Yes, in my case it is the teethpaste, not toothpaste, because I will use it for teeth not for one tooth:)
As these days English is one of the most popular languages to communicate among different countries and nationalities around the World, it gains even specific attention, as for example, word formation scheme.
I understand it is a way we (English-speaking) talk, but…what does our subconscious mind think about it? Only one tooth to clean? And was it made by one hand? (hand-made:) or by hands? (hands-made:) )
- Diatomite powder/diatomaceous earth (food grade), 50 g
- Soda (purified, food grade), 1 tsp
- Salt (milled from crystalline salt into a powder), 1/2 tsp
- Sage leaves (dried and milled into a powder), 1 tsp
- Water (purified), 120 ml (or 120 g, it is the same amount)
- Guar gum, 1/8 tsp
- Coconut oil, 1 Tbsp
- Cedar essential oil, 3-5 drops
How to make it:
- In a bowl, mix carefully and slowly (with a whisk) diatomite, soda, salt and sage
- Add water and mix well again
- Add guar gum (the mixture will become thick) and mix well
- In a big spoon, melt coconut oil over hot water bath then add essential oil
- Add melted coconut oil with essential oil to the paste and mix well with a whisk. It is ready!
- Always use a protective mask while preparing this toothpaste because particles of powder ingredients (especially diatomite) are very small and spread all around in the air, could affect lung function if in contact for prolonged time
- Please. Please use only a few drops of cedar essential oil. Any essential oil is a concentrated liquid and need to be used and handled with knowledge and care.
- The Leading Aromatherapy Associations (Alliance of International Aromatherapists (AIA), International Aromatherapy and Aromatic Medicine Association, Aromatherapy Trade Council, and others) all state that essential oils should not be taken internally (regardless of purity or organic origin) unless under the guidance of a health care practitioner trained at an appropriate level.
- As in a toothpaste, essential oil is used topically while mixed with oil-based ingredient (coconut oil here), not internally. Anyway, only a few drops are needed.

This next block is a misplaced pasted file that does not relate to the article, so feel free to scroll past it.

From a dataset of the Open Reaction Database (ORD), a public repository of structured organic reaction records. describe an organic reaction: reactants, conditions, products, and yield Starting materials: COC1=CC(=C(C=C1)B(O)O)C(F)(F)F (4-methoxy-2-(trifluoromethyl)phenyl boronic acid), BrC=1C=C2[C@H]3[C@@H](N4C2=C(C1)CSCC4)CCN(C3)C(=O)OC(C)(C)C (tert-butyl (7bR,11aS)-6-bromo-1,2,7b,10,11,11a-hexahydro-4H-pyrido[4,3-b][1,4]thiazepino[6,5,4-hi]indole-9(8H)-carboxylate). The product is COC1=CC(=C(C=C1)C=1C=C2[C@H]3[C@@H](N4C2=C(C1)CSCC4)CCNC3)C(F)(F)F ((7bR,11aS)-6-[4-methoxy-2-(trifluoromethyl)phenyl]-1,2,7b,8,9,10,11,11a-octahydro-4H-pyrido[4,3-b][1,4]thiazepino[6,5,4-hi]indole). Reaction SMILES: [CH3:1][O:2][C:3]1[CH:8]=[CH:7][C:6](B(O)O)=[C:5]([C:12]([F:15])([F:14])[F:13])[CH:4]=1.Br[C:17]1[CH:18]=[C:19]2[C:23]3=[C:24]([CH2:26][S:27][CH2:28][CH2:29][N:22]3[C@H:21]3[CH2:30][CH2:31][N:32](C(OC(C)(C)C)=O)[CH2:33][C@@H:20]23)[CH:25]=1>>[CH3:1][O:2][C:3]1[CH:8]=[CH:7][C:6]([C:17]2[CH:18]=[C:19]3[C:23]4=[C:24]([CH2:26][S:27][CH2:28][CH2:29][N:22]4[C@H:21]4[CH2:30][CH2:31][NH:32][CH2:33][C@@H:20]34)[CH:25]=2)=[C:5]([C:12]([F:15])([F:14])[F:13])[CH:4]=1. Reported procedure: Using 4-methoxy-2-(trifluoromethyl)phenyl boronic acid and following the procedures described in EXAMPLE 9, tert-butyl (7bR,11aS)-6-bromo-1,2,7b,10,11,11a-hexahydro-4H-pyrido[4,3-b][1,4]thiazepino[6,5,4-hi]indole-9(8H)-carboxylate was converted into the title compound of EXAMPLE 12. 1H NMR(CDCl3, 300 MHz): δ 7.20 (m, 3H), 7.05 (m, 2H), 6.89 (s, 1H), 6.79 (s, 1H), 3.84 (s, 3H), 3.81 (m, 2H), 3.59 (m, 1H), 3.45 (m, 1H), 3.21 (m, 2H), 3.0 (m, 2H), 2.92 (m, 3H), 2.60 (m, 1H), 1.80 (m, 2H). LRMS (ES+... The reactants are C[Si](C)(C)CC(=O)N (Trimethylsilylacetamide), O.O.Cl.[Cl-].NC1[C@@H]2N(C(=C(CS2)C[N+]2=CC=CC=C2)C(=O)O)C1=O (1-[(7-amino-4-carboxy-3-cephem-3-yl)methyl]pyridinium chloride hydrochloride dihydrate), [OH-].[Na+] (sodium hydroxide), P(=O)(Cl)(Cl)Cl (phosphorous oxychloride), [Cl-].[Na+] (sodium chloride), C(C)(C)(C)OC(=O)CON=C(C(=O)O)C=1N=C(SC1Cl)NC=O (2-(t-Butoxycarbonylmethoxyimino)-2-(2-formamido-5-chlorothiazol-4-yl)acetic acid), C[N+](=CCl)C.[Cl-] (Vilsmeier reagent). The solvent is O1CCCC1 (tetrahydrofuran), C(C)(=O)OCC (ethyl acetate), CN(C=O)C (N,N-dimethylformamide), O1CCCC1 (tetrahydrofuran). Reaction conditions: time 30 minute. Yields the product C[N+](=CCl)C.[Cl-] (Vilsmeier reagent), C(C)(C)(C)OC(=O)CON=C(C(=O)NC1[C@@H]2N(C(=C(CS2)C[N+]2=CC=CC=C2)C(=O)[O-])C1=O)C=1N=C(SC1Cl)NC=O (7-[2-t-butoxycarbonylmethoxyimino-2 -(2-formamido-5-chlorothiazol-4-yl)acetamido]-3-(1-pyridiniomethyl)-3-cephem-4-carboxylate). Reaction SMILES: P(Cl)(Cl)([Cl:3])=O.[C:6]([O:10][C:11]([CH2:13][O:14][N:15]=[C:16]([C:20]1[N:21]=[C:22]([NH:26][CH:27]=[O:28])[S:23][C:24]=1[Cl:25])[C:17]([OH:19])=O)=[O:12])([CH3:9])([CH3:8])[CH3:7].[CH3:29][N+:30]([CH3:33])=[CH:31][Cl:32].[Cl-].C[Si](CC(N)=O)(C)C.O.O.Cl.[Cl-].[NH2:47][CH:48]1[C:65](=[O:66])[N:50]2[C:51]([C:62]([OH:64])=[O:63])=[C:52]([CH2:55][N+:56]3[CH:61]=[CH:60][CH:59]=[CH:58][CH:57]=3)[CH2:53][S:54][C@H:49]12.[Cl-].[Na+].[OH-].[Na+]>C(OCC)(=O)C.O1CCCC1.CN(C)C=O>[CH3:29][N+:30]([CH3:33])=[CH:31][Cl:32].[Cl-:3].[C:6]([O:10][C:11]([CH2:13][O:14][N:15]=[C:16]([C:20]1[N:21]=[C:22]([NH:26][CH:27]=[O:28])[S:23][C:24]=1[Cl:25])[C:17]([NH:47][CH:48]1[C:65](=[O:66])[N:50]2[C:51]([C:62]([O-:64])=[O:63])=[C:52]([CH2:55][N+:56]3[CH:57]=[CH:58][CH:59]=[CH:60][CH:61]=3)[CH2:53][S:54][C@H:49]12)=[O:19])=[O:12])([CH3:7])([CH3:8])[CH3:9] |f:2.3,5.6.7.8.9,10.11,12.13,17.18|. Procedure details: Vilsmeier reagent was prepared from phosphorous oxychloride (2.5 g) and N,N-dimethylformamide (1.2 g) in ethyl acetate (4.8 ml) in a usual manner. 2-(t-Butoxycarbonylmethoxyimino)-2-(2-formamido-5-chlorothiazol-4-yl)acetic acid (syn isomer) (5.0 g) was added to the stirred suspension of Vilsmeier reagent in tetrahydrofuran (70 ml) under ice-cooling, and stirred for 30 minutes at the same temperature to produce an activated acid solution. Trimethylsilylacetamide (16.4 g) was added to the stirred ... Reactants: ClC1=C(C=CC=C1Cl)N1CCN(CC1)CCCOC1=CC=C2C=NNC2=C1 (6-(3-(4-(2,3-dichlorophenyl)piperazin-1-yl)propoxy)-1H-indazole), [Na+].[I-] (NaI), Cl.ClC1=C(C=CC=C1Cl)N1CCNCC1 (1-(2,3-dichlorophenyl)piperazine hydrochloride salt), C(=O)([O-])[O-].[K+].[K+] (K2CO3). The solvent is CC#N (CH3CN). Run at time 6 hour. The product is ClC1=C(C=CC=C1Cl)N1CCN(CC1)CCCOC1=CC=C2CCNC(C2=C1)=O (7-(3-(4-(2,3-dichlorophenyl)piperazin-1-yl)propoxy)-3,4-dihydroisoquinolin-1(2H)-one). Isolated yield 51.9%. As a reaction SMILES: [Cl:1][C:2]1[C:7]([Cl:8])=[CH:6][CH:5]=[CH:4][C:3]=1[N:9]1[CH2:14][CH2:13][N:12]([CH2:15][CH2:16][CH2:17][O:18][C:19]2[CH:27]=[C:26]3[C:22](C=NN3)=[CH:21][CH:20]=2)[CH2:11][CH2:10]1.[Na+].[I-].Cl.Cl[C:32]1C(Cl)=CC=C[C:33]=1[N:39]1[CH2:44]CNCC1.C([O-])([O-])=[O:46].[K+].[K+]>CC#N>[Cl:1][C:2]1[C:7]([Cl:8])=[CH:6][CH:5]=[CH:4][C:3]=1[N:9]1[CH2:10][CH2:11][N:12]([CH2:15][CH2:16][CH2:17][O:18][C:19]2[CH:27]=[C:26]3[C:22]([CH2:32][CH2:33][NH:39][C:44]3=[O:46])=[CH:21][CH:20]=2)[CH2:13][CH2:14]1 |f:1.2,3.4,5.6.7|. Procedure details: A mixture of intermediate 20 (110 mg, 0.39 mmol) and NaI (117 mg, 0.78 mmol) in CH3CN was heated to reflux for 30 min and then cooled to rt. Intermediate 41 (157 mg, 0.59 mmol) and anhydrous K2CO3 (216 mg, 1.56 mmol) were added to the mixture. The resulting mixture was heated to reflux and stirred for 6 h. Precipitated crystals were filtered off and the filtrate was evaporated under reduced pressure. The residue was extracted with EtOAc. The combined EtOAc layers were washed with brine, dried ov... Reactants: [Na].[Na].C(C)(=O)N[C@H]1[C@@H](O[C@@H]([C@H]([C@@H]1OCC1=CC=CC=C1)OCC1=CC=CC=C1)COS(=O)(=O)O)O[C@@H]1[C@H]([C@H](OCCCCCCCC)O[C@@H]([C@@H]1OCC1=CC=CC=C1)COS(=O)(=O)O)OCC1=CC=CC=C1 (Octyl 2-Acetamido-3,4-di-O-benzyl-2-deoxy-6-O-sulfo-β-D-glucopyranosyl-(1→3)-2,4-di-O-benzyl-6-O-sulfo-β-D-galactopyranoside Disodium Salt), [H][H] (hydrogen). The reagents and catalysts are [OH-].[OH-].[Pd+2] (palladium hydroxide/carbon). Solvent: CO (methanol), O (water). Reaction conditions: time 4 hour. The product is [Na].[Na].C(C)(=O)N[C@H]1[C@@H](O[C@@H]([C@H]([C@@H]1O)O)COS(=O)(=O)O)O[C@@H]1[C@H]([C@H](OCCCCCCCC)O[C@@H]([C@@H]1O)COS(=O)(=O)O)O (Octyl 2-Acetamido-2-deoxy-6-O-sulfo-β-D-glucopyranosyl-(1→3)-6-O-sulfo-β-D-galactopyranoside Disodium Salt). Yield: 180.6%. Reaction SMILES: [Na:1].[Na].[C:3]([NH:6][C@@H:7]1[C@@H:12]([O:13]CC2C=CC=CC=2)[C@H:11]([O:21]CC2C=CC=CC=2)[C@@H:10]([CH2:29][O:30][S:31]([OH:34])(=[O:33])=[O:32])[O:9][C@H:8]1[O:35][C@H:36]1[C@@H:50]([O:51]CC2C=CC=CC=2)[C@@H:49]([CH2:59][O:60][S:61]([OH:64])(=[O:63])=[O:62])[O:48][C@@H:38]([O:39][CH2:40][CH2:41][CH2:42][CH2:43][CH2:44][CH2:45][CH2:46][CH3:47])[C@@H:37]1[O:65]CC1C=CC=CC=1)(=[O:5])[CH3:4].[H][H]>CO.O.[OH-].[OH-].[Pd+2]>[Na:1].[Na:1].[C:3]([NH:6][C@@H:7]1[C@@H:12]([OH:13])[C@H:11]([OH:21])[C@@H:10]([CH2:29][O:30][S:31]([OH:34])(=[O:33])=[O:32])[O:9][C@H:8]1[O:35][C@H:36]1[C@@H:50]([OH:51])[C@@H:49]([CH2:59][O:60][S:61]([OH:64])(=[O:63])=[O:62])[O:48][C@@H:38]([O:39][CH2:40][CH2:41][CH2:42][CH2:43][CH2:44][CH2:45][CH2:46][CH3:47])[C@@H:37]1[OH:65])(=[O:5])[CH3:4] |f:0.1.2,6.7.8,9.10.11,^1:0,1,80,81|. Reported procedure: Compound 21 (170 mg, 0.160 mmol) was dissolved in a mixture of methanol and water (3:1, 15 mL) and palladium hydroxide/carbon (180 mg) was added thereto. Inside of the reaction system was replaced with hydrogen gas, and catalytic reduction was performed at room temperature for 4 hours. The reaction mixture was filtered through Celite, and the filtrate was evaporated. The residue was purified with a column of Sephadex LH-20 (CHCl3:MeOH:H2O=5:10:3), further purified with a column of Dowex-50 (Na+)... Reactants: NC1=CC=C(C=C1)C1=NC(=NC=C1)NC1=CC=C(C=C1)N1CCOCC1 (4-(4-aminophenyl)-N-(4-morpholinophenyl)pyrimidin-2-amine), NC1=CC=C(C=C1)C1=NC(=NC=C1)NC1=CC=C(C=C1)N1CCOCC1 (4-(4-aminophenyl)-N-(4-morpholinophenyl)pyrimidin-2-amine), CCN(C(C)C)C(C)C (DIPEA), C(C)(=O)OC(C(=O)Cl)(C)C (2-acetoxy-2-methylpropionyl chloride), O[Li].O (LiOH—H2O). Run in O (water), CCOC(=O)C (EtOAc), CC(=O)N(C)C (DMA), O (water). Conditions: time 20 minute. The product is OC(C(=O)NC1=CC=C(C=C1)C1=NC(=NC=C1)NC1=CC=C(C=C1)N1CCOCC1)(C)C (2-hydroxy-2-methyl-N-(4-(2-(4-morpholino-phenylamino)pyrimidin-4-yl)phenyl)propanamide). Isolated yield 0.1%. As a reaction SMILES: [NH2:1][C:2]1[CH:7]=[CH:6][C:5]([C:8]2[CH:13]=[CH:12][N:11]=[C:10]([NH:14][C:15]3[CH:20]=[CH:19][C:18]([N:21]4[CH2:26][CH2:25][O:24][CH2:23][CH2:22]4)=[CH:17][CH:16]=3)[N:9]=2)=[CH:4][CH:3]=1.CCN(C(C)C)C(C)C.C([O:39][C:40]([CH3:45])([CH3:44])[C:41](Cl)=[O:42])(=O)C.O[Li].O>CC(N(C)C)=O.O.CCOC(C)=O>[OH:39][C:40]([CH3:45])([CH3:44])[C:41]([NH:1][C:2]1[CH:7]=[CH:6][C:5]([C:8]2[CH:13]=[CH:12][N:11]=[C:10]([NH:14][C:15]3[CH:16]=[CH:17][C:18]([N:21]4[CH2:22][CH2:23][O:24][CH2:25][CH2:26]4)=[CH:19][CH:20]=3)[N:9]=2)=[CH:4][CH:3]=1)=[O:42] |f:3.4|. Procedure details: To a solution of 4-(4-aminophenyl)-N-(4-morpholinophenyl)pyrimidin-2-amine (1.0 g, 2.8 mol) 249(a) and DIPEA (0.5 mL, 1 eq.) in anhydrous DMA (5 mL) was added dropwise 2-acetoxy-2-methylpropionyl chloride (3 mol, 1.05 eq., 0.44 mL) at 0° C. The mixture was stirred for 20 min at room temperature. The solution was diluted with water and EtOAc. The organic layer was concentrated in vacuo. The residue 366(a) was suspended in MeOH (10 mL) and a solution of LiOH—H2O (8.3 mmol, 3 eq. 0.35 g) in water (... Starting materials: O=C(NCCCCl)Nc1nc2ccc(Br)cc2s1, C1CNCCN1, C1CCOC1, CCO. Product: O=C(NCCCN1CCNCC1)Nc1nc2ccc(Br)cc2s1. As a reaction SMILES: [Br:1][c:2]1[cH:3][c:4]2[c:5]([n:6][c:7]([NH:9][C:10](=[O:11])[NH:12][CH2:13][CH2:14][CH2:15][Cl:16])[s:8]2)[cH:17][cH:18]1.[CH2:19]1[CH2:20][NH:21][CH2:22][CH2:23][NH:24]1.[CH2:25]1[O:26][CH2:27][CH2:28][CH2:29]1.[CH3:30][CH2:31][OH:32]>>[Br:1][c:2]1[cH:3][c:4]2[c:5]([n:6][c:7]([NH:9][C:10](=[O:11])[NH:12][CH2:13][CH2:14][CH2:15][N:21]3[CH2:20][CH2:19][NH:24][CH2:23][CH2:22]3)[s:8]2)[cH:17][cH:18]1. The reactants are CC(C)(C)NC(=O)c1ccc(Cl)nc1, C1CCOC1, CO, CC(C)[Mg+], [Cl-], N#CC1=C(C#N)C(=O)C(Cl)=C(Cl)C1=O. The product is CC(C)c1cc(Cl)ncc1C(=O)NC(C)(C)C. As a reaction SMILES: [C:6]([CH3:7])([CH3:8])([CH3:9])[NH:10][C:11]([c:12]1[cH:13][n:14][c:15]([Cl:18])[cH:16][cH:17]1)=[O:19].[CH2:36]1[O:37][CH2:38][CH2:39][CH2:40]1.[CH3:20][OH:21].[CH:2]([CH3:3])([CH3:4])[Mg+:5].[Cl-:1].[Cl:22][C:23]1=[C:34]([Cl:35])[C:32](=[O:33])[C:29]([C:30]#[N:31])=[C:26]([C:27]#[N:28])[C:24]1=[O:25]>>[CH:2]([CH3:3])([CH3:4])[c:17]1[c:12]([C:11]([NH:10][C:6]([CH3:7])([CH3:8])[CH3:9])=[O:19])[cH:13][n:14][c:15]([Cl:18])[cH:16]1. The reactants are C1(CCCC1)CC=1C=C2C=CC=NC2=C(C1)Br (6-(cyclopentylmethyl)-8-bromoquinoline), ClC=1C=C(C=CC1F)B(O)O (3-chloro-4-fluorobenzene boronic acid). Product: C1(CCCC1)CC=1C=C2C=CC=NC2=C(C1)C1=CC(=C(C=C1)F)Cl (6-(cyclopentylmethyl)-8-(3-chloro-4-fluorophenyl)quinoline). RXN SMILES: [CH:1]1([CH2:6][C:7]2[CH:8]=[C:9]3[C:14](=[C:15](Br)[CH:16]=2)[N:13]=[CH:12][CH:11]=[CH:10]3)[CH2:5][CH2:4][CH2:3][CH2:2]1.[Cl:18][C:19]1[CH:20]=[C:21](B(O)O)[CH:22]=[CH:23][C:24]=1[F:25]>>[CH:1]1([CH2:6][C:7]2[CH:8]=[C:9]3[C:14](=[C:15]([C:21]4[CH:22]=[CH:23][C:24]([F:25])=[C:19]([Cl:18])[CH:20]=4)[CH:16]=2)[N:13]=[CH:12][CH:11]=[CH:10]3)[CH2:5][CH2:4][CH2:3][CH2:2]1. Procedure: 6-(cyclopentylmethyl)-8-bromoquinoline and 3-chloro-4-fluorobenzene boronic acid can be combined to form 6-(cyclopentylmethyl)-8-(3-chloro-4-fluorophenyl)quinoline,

- Clay is a very popular ingredient to make a base for home-made toothpastes or other products. However, I would like to replace it with diatomite.
- In my opinion, clay (like white clay – kaolin, grey or cream in color – bentonite, or blue clay – illite) should not be used for daily hygienic and cosmetic home-made formulas. And here is why. In general, cosmetic clay like kaolin, bentonite and illite, contain higher amount of aluminum oxide (20-40%) if compared to diatomite (5-10%, but usually less than 5%) (1-5).
- Aluminum negatively affects synthesis of collagen (skin component) has negative impact on bone health (6, 7)
- I skip all commercial toothpastes, even “natural” ones because of number of reasons. All varieties of toothpastes (teethpastes) I use are my-made, home-made. For today, this one is the best for me. Approved by the Family!
Diatomite or diatomaceous earth is the fossilised remnants of diatoms, tiny planktonic algae residing in all of the earth’s waters.
Diatoms belong to the phylum Bacillariophyta and are single celled organisms which possess a cell wall made almost entirely of silica (SiO2). This cell wall is formed by the organism through filtration of silica from water and is often referred to as the skeleton of the organism. The death of large numbers of diatoms in an area leads to sedimentation of the minerals present in the cell walls leading to large deposits suitable for mining.
The remarkable property of these deposits is their high purity, often greater than 85% silica. As a result diatomite is both non-toxic and odorless, present naturally in large quantities and at high purities, subsequently it is available at low cost (4).
- Physical and Chemical Data of Source Clays on http://www.clays.org/sourceclays_data.html, viewed May 2020
- Structure and Composition of the Clay Minerals and their Physical and Chemical Properties by Haydn H.Murray, 2006
- Chemical and Biological Properties of the Lake Blue Clay by R. Tretjakova et al., 2017
- Turning the volume down on heavy metals using tuned diatomite. A review of diatomite and modified diatomite for the extraction of heavy metals from water by Angela F. Danil de Namor et al., 2012
- Characterization of Diatomaceous Earth and Halloysite Resources of Poland by M. Lutinski, 2019
- Sequential Changes in Trace Metal, Metallothionein and Calmodulin Concentrations In Healing Skin Wounds by A. Lansdown et al., 1999
- Effects of thirty elements on bone metabolism by M. Dermience et al., 2015